Kentucky Doc Spring 2016 - Page 28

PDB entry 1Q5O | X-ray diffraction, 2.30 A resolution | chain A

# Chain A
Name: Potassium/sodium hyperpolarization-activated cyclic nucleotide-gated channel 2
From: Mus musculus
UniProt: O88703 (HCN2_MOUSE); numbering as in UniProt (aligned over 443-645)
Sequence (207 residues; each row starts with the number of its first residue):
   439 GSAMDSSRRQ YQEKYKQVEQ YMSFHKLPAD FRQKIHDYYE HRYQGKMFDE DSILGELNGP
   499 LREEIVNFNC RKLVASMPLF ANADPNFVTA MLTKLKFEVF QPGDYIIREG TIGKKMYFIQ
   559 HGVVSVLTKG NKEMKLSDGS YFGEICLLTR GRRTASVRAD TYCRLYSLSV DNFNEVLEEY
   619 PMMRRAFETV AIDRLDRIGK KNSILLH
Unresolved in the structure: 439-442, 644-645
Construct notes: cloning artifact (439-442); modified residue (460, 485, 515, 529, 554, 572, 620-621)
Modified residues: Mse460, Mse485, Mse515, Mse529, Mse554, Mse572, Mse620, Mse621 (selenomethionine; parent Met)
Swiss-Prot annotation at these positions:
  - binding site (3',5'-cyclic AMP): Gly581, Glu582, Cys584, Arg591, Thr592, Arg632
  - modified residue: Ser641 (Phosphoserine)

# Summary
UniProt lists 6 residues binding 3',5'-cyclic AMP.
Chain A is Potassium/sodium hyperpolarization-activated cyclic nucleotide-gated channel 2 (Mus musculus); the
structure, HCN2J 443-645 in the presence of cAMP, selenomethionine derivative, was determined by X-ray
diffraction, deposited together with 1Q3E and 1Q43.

28 doc • Spring 2016 • Business Section Kentucky Grow Your Practice by Thinking of Yourself as a Brand By Jim Ray For years, the given way a physician grew a practice was through referrals from colleagues and associations with certain hospitals and/ or insurance plans. The environment is changing. While these traditional channels remain important, the consumer is more empowered to seek out information about a specific physician. That shift is impacting how physician groups and individual practioners grow their respective practices. Today’s consumer is much more inclined to read online reviews, visit websites and even online physician directories. The need to establish and monitor information has become increasingly more important to a successful practice. Rather than referring a patient to a colleague from medical school, physicians may be encouraged (even pressured) to refer that patient to another member of the hospital network. Overtime, this may erode the traditional flow of new patients to your practice. I encourage professionals to begin thinking of themselves as brands. This may alter your perspective on how accessible you are to the general public. Let’s consider a few of the implications. Brands such as GE, Apple, Starbucks and even Littmann (the company which may have made the stethoscope you use) all focus on producing great products. More importantly, these brands seek to instill a distinct image in your mind about the product and/or service offered. It’s about the “experience.” The same applies to you and your practice. That’s why you’ve invested so heavily in your education and training. You’re providing a service and you want your patients and their families to be happy with the care they receive. Ultimately, you hope they were sat- isfied enough to recommend you to friends and family. This is simple brand positioning. Consider how many times your patients are given the opportunity to complete surveys about their experience. While we want to know that the care provided was effective and met expectations, there’s another reason we ask those questions. We want to know if there was a problem that needs to be addressed and/or resolved. This fact alone provides insight into an interesting fact. When it comes to effective branding, it’s the market, not the company (e.g. physician), that determines the brand’s value. While we may have logos and color schemes those aren’t your brand. They’re merely representations of it. Your brand is based on the value attributed to it by the